B2B email marketing is a must-do both before and after your virtual event.
Before starting the event’s promotion, create a nurture campaign for people who register. You’ll need (at least):
- A thank-you email that they receive when they register
- A reminder about the event a week or a few days out, with information on how to access, your event hashtag, and your social accounts
- An email that goes out the day of the event, also with the access information
Once the event is over, thank the attendees again and ask for feedback in a single email. Depending on the size of your guest list and your resources, you may want to create a survey that goes out to all your attendees or simply ask people to reply to your email with comments.
Incorporate interactive elements into your event.
Your attendees don’t want to feel like they are staring at their computer screens all day: they want to feel completely immersed in the event that you have created. Incorporating interactive elements can go a long way in engaging your participants.
During the event, implement fun Q&A sessions with your speakers, introduce pop-up polls and quizzes, and add virtual networking opportunities into the mix. TNW Conference, a virtual event centered around bringing together global leaders in technology, incorporated integrated chat features into their program. This focus on virtual networking helped them reach a total of 25,000 attendees in 2020 and 2021.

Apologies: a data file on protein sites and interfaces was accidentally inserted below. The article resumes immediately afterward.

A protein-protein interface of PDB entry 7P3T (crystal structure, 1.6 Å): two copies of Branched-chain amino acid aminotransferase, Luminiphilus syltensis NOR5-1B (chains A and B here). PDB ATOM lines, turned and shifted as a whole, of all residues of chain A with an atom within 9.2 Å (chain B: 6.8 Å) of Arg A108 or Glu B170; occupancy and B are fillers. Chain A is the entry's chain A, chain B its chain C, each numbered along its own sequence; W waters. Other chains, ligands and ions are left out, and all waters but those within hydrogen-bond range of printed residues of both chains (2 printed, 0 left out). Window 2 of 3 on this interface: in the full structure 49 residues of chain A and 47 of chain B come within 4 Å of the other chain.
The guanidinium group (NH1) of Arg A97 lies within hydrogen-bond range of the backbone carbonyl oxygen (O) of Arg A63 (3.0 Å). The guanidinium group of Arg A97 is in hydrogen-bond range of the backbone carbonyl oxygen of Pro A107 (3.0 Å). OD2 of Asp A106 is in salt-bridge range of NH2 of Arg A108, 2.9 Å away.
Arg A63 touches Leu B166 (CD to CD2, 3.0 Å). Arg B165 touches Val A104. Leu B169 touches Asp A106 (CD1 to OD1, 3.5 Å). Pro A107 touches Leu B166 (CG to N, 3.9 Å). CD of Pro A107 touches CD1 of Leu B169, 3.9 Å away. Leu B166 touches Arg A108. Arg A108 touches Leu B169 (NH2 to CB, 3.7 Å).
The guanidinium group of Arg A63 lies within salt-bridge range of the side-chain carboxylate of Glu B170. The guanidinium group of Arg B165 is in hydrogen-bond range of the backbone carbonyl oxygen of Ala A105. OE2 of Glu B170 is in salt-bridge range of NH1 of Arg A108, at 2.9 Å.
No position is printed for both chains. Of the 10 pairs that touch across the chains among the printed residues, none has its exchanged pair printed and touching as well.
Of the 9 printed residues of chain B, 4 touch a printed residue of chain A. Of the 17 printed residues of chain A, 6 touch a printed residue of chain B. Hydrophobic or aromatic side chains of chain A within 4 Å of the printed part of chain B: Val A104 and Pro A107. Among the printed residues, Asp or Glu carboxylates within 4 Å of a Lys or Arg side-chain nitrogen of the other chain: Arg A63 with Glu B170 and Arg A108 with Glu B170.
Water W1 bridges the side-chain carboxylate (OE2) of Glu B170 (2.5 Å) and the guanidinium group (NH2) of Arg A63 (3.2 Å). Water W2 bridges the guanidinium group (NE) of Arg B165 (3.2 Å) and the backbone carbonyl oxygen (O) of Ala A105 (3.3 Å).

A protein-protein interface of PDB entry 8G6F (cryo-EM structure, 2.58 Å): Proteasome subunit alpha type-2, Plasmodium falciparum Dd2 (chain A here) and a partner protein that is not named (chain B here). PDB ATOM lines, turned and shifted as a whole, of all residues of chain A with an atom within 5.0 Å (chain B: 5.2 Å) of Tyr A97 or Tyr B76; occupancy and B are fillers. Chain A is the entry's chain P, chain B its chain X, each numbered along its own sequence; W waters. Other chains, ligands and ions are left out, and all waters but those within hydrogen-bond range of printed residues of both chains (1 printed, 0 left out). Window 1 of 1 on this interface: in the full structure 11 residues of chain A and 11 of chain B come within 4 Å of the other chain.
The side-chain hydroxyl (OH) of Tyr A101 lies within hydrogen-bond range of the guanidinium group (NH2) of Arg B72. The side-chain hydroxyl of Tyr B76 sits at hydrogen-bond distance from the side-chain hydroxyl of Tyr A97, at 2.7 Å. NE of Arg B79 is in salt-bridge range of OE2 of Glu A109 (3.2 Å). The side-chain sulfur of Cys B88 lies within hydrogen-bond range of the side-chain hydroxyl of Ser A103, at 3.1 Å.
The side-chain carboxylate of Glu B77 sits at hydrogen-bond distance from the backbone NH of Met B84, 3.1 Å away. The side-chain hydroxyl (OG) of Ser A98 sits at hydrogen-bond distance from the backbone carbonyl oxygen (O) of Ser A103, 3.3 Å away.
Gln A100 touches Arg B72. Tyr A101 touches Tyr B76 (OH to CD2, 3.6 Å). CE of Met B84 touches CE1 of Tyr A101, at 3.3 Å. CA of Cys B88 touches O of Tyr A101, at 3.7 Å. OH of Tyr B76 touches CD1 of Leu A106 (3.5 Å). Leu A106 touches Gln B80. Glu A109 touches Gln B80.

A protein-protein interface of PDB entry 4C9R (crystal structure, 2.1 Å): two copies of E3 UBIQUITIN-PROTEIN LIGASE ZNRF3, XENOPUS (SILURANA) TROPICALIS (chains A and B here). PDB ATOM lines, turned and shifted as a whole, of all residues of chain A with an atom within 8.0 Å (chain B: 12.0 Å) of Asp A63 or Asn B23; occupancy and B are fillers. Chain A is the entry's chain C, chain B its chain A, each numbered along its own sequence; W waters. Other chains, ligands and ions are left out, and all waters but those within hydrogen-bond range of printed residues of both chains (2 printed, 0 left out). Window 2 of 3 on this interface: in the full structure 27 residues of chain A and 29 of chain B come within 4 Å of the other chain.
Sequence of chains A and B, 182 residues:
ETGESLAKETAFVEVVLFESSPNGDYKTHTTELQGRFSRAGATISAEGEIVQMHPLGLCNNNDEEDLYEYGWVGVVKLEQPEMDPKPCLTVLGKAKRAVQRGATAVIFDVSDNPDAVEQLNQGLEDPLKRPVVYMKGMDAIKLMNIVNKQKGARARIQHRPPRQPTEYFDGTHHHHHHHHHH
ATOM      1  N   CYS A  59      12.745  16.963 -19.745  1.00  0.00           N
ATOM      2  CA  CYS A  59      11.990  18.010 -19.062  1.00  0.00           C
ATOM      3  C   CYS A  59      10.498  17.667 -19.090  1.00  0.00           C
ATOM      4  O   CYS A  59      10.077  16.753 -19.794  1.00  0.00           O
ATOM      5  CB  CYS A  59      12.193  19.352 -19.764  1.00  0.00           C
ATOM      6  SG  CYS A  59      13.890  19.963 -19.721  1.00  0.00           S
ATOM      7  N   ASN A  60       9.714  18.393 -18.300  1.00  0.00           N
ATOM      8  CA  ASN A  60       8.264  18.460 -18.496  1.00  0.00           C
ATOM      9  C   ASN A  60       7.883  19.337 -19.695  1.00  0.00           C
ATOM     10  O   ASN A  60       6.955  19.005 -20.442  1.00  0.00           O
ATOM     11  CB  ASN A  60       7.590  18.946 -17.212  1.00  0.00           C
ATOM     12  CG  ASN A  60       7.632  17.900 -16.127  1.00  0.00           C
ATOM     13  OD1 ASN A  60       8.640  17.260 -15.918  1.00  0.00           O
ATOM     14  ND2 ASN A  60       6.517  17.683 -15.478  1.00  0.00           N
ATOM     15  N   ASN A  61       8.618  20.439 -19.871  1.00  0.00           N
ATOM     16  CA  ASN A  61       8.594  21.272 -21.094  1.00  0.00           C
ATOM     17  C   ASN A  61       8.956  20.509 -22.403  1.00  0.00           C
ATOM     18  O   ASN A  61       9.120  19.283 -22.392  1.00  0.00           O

You can even gamify your event by weaving a scoreboard or scavenger hunt throughout each part of your agenda. Giving away a special prize or opportunity to partner with your brand could create a fun incentive for participants to stay involved.
Offer valuable content to participants to leave your event with.
You want to make a lasting impression on your participants. To keep them buzzing about your event long after it’s over, offer valuable content for them to download and utilize in their own careers. These can include step-by-step guides, speaker presentations, and digital directories highlighting all of the companies and sponsors involved.
Providing participants with this useful information will position your company as a thought leader within your industry. They will also feel your event was worth their time and money.
Set key metrics early and adjust as necessary.
Key metrics and KPIs should be established early on and shared with your entire team, so they know which analytics to focus on.
Attendance, engagement, product sales, attendee retention, registration, and social media mentions are all examples of KPIs that can be especially helpful to track.
If your goals change as the event develops, simply adjust your KPIs to match.
Virtual events can be challenging to pull off, but by following these best practices, you’ll be much more likely to create an event that attendees enjoy, engage with, and remember—and that’s good for your brand and your bottom line.
Need help with your next event? Give our team a call!